Private soldier Arthur B., who returned from captivity in Baku on February 7, was discharged early due to health problems: the soldier’s mother, Voski B., said this in a conversation with Forrights.am. There are 10 months left until the end of Arthur’s service.
Let’s remind that Arthur B. was captured on November 16, 2021 during the battles that took place in Syunik and Vayots Dzor of Armenia, bordering Azerbaijan. After about four months of captivity, the Defense Department of Armenia immediately sent Arthur to mandatory military service. Despite the fact that the parents warned about serious mental and physical health problems of their son, Arthur still served in the army for about half a year.
During this period, the human rights organization “Journalists for Human Rights” made many publications about Arthur’s problems, alerted the Ministry of Defense and the Human Rights Defender. After our consistent raising of the problem, the Ministry of Defense decided to transfer Artur to a military hospital for treatment.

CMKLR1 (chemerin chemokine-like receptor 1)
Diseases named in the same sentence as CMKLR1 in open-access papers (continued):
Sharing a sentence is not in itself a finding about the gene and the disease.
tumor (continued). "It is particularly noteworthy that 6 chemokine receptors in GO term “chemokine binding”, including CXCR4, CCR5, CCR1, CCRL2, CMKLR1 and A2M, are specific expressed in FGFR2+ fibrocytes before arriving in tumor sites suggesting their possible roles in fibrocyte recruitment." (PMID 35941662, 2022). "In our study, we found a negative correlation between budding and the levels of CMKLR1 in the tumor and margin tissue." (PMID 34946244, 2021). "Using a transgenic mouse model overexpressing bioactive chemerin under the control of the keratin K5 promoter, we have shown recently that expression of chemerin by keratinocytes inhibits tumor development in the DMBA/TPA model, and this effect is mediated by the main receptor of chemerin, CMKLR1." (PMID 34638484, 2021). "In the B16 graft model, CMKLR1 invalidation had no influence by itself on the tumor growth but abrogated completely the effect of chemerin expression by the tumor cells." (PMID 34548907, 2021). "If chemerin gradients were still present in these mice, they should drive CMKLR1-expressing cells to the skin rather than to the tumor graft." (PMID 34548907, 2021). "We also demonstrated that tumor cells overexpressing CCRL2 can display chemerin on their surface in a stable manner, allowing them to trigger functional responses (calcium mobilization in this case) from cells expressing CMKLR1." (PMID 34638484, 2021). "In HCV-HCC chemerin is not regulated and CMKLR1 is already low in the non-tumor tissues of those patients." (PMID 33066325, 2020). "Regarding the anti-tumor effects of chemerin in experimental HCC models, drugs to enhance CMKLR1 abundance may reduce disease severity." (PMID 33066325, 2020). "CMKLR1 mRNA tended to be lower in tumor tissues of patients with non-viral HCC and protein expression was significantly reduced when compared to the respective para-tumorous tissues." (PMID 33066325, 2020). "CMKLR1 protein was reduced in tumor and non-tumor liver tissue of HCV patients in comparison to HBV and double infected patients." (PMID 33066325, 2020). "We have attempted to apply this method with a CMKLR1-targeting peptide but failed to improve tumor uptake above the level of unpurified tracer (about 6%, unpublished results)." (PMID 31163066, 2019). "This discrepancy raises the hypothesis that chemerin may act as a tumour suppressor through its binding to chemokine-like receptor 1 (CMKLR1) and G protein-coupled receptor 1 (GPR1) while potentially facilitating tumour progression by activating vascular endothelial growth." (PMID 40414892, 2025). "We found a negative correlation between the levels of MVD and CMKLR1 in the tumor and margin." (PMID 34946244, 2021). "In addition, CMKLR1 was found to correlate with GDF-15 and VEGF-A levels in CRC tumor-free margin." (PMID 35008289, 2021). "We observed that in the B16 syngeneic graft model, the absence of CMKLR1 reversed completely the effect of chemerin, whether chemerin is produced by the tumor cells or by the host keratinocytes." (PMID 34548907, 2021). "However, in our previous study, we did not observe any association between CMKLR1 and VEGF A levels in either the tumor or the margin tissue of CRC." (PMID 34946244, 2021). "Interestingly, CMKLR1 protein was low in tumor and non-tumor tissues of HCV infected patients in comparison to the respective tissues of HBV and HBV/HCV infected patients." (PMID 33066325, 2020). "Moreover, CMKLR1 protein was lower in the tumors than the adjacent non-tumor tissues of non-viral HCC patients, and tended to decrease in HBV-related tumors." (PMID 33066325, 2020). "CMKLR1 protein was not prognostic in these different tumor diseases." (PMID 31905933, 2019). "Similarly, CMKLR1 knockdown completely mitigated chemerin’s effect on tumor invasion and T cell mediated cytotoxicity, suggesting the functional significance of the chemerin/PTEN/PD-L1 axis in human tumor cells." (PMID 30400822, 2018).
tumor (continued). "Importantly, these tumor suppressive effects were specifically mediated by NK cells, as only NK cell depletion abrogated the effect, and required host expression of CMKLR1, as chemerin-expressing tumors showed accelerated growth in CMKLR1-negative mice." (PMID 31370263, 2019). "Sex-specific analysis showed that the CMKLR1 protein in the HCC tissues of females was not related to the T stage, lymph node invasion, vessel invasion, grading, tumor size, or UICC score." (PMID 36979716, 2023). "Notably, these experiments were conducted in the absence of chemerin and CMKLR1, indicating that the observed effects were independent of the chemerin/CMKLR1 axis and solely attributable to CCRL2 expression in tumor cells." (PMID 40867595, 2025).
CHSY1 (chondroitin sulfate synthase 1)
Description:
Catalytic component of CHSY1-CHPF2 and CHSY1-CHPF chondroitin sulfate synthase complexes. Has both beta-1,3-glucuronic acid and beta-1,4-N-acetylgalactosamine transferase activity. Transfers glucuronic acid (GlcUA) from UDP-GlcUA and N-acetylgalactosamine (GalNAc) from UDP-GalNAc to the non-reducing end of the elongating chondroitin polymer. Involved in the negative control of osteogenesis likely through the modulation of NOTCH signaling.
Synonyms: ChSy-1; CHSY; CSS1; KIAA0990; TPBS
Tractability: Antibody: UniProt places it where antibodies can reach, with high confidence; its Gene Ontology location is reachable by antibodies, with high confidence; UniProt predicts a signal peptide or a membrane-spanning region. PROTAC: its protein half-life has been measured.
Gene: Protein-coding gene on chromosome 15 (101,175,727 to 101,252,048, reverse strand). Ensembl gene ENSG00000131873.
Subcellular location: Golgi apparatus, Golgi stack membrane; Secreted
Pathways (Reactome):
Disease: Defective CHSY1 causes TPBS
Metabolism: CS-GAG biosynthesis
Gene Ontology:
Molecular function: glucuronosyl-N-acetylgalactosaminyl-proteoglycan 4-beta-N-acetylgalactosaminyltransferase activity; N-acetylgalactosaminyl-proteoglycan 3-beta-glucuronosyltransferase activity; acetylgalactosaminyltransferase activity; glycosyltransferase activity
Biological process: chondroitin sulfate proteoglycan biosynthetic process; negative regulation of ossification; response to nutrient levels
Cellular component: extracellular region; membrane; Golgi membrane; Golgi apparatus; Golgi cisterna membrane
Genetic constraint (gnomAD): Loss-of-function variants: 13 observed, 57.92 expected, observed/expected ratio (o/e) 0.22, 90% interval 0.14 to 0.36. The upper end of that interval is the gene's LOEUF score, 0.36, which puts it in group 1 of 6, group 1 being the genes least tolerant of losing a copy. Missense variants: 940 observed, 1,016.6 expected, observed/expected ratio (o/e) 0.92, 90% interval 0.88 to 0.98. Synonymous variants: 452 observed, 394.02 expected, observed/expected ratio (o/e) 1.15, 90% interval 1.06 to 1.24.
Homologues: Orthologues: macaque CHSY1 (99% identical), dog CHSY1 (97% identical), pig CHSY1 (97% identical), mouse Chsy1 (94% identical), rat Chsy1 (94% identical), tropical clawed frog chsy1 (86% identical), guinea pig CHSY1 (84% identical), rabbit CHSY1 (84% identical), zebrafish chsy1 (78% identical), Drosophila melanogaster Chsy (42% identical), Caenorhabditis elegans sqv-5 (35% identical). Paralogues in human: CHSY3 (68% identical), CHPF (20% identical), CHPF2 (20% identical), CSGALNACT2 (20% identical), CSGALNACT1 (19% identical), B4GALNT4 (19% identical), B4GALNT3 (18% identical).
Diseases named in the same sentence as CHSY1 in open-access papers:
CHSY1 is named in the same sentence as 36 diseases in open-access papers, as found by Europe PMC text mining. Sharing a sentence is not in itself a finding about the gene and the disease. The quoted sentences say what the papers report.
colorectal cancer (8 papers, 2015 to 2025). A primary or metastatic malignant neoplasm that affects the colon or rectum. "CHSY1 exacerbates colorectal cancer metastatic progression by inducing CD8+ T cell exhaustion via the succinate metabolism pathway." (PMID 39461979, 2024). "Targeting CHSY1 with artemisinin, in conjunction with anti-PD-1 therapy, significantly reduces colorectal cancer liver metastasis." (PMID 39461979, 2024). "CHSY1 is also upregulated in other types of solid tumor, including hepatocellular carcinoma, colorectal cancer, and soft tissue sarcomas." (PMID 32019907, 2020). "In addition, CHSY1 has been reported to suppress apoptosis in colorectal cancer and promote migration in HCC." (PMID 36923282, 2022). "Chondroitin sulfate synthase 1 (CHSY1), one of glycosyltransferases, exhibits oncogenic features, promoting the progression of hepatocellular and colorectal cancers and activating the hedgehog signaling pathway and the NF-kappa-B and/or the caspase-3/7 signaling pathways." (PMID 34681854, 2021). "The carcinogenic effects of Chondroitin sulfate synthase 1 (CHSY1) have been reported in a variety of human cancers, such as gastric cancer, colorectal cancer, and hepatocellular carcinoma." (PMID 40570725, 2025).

“He was hospitalized for three weeks, after which he was given leave for 15 days and came home. When he was discharged from the hospital, the psychologist said that he was not fit for duty. After coming home, he was hospitalized for another 10 days, after which he was given leave for another month, and after that he was given the final demobilization paper,” said his mother, Voski B.
The mother says that her son has serious health problems. “Now, it’s not like he’s fully cured, because the drugs that are supposed to calm him down don’t affect him in any way. They tried it in the hospital and saw that it didn’t work. It’s been four days since we came home, he just started sleeping, before these two or three days he didn’t sleep for days. At home, when small children are crying, he asks: “Who did they beat? Are they beating somebody again?”, but he speaks with his eyes closed.
Arthur B. needs psychological therapies. According to Yoski B., the Armenian Red Cross Society paid for the services of a psychologist; however, the family does not have the financial means to get to Yerevan from Armavir region. “I don’t know what to do now. there are a lot of children at home, we are very worried about finances, and Arthur says it’s okay, I’ll go to a psychologist later,” said the mother, noting that she has eight children, one of whom is married, three are school-aged, two are toddlers, and there is Arthur.
The family also has a housing problem. The parents live in a one-room apartment with seven children.
Those who want to help the family financially can contact the editorial office.